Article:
Topiramates use in children older than 2-years is well-established in the treatment of epilepsy and usually well tolerated, although there is a higher incidence of metabolic acidosis in younger patients.10,64 Topiramate has been shown to be teratogenic in animal studies.70 In humans there is an increased risk of oral clefts, and because of this the medication has a category D designation and should absolutely not be used in pregnant women. In addition, use of the medication in women of reproductive age should be done with adequate counseling of the patient and appropriate effective contraception The effects of metabolic acidosis may be more dire in pregnant women and may cause harm to the patient or result in fetal death.70 While there is little information detailing the degree of topiramate elaboration in human breast milk of lactating women taking the medication, caution is generally advised as regards continuing or commencing lactation whilst taking the medication as the potential risk to the breast fed infant in such scenarios is unknown.
Weight loss was noted as a side effect as topiramate was being investigated for other uses such as migraine prevention, seizures and bipolar disorder. In Storey et al’s paper from 2001,67 40 patients with migraine were randomized to placebo or topiramate in a double blind study and titrated up to 200 mg or the largest tolerated dose. They found that topiramate was generally well tolerated and decreased mean migraine activity significantly, but also noted as adverse events weight loss (53% of the topiramate group versus 29% of the placebo group) as well as altered taste; dysguesia (37% of the topiramate group versus 0% of the placebo group) and anorexia (21% of the topiramate group versus 5% of the placebo group).67
In 1999, Chengappa et al added topiramate to the medical treatment of 18 patients with bipolar I and schizoaffective disorder – bipolar type.67,68 All of the patients in their study eventually lost weight at an average of 9.4 lbs (4.08 kg) over the 5 weeks study period. Patients in this study who were noted to have higher BMIs at the study start had slightly more weight loss than their thinner counterparts.67,68 They also noted that three of five patients with diabetes achieved “good glycemic control” without altering any of their current diabetes medications.
In 2003, Ben-Menachem et al published the first prospective study of the weight loss effects of topiramate as well as investigating the major predictors of weight loss.71 It was a small study – 49 patients were enrolled and 38 completed one year of treatment. Topiramate was added to all the patients’ current regimen of AEDs and titrated up as side effects allowed. The mean dose was 81 mg/day after 3 months and 129 mg/day after 12 months. They found that obese patients lost a higher percentage of body weight than did their normal or overweight counterparts. They also continued to lose weight at almost the same rate throughout the study when thinner patients’ weight loss declined after the first 3 months. Calories consumed were noted to decrease in the beginning of topiramate use, but by 1 year patients were eating almost the same amount of calories as they had in pre-treatment. In general, fat composed a greater portion of the weight loss than lean mass when body composition was measured. Ultimately they found that while caloric intake correlated with weight loss with most patients at the 3 month mark, as the study progressed initial BMI was more strongly correlated with weight loss.71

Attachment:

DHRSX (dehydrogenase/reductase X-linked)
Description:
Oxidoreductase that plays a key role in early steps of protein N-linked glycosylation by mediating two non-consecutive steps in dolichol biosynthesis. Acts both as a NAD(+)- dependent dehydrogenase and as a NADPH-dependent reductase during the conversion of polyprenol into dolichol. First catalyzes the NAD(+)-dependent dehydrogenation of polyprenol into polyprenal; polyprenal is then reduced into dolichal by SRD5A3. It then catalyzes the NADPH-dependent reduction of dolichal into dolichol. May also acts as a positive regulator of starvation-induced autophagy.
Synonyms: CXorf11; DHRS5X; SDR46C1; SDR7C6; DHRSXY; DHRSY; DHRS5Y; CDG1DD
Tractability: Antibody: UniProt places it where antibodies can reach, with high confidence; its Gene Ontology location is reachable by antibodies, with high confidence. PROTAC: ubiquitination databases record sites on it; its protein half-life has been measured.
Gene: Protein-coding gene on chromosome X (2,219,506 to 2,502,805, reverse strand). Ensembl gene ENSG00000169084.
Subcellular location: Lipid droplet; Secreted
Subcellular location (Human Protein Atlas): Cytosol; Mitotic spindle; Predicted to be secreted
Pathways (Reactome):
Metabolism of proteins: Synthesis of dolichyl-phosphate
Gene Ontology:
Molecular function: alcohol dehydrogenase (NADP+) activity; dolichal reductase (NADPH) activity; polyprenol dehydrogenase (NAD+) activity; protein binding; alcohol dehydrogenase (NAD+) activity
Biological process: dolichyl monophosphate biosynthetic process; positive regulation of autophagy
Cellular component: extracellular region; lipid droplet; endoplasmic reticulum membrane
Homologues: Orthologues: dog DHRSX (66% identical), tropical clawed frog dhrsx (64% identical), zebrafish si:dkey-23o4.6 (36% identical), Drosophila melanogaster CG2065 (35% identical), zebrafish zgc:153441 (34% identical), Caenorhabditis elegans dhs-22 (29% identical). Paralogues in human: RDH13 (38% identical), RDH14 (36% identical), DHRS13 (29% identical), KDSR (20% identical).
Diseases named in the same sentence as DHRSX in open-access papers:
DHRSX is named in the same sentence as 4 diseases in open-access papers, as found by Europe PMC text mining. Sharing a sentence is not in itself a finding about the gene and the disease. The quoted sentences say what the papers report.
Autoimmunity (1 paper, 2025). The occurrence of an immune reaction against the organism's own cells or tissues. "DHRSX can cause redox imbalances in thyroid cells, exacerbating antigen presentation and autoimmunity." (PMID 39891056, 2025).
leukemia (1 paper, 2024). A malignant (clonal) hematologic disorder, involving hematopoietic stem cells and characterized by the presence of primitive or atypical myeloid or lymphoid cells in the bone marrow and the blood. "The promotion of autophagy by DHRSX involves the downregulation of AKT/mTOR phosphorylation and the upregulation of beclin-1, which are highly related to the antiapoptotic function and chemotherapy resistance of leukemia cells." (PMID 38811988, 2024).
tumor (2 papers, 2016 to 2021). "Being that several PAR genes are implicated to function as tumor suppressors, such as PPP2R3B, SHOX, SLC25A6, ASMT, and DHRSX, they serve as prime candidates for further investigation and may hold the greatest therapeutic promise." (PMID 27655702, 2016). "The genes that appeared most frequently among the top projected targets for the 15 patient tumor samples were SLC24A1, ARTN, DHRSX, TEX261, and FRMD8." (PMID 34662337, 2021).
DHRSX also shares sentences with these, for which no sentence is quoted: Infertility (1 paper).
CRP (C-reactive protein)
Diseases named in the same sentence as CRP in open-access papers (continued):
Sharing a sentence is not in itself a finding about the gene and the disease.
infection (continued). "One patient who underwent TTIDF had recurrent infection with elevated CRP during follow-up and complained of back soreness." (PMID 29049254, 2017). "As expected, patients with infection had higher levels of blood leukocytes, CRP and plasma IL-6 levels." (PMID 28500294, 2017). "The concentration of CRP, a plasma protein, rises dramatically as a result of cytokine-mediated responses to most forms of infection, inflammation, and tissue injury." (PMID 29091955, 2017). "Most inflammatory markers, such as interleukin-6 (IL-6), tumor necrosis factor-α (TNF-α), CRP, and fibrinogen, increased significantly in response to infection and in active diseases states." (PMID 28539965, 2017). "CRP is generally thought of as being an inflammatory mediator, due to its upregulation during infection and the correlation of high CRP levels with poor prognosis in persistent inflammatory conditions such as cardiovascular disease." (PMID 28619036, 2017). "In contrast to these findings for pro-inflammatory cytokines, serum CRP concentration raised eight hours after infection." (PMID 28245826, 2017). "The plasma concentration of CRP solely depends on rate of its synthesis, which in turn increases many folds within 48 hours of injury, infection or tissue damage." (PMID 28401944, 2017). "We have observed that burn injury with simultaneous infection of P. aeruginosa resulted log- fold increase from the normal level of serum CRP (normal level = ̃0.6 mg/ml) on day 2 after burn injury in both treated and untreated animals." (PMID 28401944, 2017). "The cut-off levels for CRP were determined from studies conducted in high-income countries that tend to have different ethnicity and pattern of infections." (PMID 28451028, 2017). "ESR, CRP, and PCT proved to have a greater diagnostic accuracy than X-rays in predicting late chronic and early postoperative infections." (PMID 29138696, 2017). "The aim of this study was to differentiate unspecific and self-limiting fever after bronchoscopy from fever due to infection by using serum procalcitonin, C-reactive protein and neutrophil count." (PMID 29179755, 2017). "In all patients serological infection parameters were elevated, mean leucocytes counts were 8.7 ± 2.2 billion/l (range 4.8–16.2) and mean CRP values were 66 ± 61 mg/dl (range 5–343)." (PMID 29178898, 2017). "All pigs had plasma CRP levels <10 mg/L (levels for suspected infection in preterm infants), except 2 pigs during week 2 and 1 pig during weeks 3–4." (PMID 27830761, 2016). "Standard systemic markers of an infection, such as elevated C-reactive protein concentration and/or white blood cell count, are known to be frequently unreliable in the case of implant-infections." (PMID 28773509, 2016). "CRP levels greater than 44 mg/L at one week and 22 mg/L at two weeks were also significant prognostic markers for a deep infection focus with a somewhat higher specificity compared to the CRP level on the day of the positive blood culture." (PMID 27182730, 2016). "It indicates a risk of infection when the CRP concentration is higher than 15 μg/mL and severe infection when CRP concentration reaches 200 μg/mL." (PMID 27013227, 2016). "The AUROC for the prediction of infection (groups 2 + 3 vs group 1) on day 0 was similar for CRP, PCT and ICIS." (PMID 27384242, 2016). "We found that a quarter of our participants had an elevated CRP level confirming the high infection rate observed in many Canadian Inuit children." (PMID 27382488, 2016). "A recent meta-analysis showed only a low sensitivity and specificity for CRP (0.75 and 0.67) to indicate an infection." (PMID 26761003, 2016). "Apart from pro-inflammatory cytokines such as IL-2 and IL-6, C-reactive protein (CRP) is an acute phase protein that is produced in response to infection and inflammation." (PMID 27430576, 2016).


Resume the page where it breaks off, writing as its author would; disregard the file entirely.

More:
Johnson and Johnson (New Brunswick, NJ, USA) sponsored a series of large randomized, double-blind, placebo-controlled trials that were ultimately cut short (2002) in order for the company to focus on production of a controlled release formulation. All of these trials included in all groups, enrollment in the “Pathways to Change”, a standardized behavioral modification and weight management program.61 One of these studies by Tonstad et al61 looked at treatment of obese patients (BMI 27–50) with hypertension (stage I-II). 574 patients were initially enrolled, but because of the truncated nature of the study, 158 were analyzed as the modified intent to treat population, 529 were analyzed for safety, and only 118 completed 28 weeks of the originally intended 52-week treatment phase.61 They were able to report significant amounts of weight loss (5.9% in the 96 mg group and 6.5% in the 192 mg group) as well as significant decreases in diastolic blood pressure. Systolic BP also decreased but not significantly.61
A randomized, double-blind, placebo-controlled, dose-ranging trial was conducted by Bray et al and reported in 2003.69 This trial was able to run through the entire planned 6 months and 248 patients of 385 randomized patients completed the trial. Dosing of topiramate was 64, 96, 192, or 384 mg/day. Patients had BMIs of 30–50 kg/m2. BMIs of 27–30 were also allowed if the patients had well controlled comorbidities of hypertension or hyperlipidemia. Results showed that all the topiramate groups showed an increased amount of weight loss and all were significant when compared to placebo. However, the 384 mg/day group did not show more weight loss than the 192 mg/day group.69
Blood pressures were also monitored in this trial at each treatment visit, and significant decreases were found in all treatment groups versus placebo. The greatest change in systolic pressure was in the 192 mg/day group and the greatest change in diastolic pressure was in the 96 mg/day group. The report mentioned four cases of patients who had serious adverse effects that were felt to be related to the topiramate: one case of Nephrolithiasis, one patient who developed elevated liver enzymes, one patient who had a motor vehicle accident with resulting injury (and was probably unrelated to the medication use), and one woman who developed severe hyperchloremic acidosis. In this last case, the woman’s bicarbonate rose and chloride level fell to near pre-treatment levels after being off topiramate for 2 weeks.